Saturday, March 12, 2016

Day 28: Saturday: Humility

I had opened a closed wood-slatted gate so we could drive the black Ford across the pasture to be as close as possible to the creek. Oscar waved off our offers to help him out of the car. He instead sat there in the back seat, naked as a jaybird. This surprised me. I hadn’t really given much thought to how the ritual might evolve, but when Oscar without the slightest hesitation undressed himself all the way down to the nubbins I confess: I was surprised. And when I looked at the preacher to catch his reaction my surprised doubled: he too was naked, and before I could say anything—not that I had anything to say—he had turned and was headed for the water …
    As I took off my clothes I watched Oscar maneuver himself out of the car and move crablike toward the hole the minister had found for the immersion … it is difficult for me to say precisely how I felt. There in a pocket of Shannon’s Creek, up to his knees in a pool of clean clear flowing water, stood an obese man of God, a married man who had no children because his stones had not formed correctly or completely, and moving towards him was Oscar the beloved crab, and viewing it all was a young incorrigible whose midsection, free of its shirt and its shorts, was as white as the underbelly of a channel catfish.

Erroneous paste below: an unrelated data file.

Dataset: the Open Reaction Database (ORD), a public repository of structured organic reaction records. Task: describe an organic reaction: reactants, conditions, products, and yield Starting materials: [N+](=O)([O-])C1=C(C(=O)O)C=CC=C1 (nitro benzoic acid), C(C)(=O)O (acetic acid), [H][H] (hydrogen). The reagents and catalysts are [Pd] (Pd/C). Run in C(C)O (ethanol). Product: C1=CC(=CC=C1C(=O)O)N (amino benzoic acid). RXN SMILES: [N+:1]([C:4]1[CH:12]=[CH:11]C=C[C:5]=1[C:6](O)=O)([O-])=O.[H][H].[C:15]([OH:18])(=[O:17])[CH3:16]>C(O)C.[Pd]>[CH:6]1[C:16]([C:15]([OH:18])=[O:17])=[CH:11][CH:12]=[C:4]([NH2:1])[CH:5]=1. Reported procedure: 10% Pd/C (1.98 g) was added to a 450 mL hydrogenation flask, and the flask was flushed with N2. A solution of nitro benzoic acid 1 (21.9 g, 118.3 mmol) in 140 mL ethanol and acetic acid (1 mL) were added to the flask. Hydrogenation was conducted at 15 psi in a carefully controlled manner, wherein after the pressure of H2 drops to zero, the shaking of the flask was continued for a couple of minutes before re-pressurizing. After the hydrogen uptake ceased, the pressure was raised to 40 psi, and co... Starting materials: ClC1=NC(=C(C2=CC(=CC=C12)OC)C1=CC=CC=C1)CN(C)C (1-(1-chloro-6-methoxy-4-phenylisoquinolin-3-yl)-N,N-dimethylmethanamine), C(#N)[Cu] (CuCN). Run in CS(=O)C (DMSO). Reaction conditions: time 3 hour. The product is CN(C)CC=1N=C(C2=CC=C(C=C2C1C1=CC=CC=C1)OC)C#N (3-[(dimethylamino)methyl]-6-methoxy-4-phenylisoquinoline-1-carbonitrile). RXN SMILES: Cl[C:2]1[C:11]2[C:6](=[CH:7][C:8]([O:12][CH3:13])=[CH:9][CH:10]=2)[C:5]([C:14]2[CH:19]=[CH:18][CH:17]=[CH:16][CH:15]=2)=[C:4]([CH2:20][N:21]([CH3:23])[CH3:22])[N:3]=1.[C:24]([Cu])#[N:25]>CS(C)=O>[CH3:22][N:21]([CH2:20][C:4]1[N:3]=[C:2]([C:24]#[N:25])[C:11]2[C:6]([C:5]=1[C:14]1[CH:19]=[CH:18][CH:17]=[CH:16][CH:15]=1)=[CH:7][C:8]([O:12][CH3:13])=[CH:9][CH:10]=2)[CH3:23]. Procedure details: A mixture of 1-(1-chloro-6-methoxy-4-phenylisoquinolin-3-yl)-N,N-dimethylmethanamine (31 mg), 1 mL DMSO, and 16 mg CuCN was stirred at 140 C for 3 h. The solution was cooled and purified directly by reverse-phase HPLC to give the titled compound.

Humility. Until a better word happens along, I’ll settle for—humility. I believe that for the first time in my life I knew a moment of absolute humility, and that moment is a touchstone against which I have since measured all humilities.

What were the dominant emotions at your baptism? Humility? Euphoria? Relief? Obedience? Fear? Gratitude? Something else? Reflect on what these emotions tell you about yourself, and about your understanding of God.

This Death by Drowning
Reading from William Kloefkorn This Death by Drowning (Lincoln, NE/London: University of Nebraska Press, 2001), 76.

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